Fewer than half of European insurers have a dedicated capital management department, according to Deloitte’s 2016 EMEA Capital Management in Insurance Survey.

The findings come as the EU’s Solvency II regulatory regime became effective on 1 January 2016.

Currently, 60% of capital management departments or committees report to CFOs. However, Deloitte’s research shows many departments perform related capital management activities, potentially blurring the lines of responsibility.

Andrew Holland, Deloitte’s EMEA Solvency II co-leader, said: "Our research shows capital management is not organised or governed in a coordinated way in insurers across Europe. Even where insurers have such a department, many depend on separate functions such as the risk, actuarial and investment departments.

"Solvency II requires a technical skillset, and there is heavy reliance on these areas. Without a joined-up view across all of these areas, there is a significant risk insurers could miss the whole picture. Strong and appropriate governance is needed to support a holistic view of capital management activities."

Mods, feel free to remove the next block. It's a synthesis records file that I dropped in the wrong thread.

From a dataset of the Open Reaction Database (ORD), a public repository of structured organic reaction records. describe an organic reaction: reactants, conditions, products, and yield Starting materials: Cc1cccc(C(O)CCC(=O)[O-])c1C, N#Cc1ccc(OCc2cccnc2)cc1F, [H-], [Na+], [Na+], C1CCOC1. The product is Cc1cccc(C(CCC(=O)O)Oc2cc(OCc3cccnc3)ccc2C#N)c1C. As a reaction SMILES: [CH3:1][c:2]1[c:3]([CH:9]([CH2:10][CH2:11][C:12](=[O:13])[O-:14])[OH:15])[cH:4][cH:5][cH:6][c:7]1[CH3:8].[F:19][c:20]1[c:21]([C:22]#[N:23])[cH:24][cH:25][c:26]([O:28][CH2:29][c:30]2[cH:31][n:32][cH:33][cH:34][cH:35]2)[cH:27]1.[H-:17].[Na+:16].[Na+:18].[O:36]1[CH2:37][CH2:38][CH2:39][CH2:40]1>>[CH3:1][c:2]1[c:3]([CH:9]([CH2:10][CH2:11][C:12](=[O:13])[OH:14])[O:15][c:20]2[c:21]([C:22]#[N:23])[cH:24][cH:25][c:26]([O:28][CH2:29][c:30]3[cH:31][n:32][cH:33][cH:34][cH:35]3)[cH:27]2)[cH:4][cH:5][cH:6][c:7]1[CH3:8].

Deloitte’s research showed capital management will be a focus in the next five years for 90% of EU insurers, with an emphasis on how capital is sourced, used and maximised. About half of respondents have considered potential strategies, but they are still in their early stages.

How well do you really know your competitors?

Access the most comprehensive Company Profiles on the market, powered by GlobalData. Save hours of research. Gain competitive edge.

Company Profile – free sample

Thank you!

Your download email will arrive shortly

Not ready to buy yet? Download a free sample

We are confident about the unique quality of our Company Profiles. However, we want you to make the most beneficial decision for your business, so we offer a free sample that you can download by submitting the below form

By GlobalData

Claude Chassain, Deloitte’s EMEA Solvency II co-leader, commented: "We expect to see a shift where companies develop less capital intensive products and a greater emphasis on reducing risk margins. This could lead to a diverse range of capital strategies coming out in the months ahead."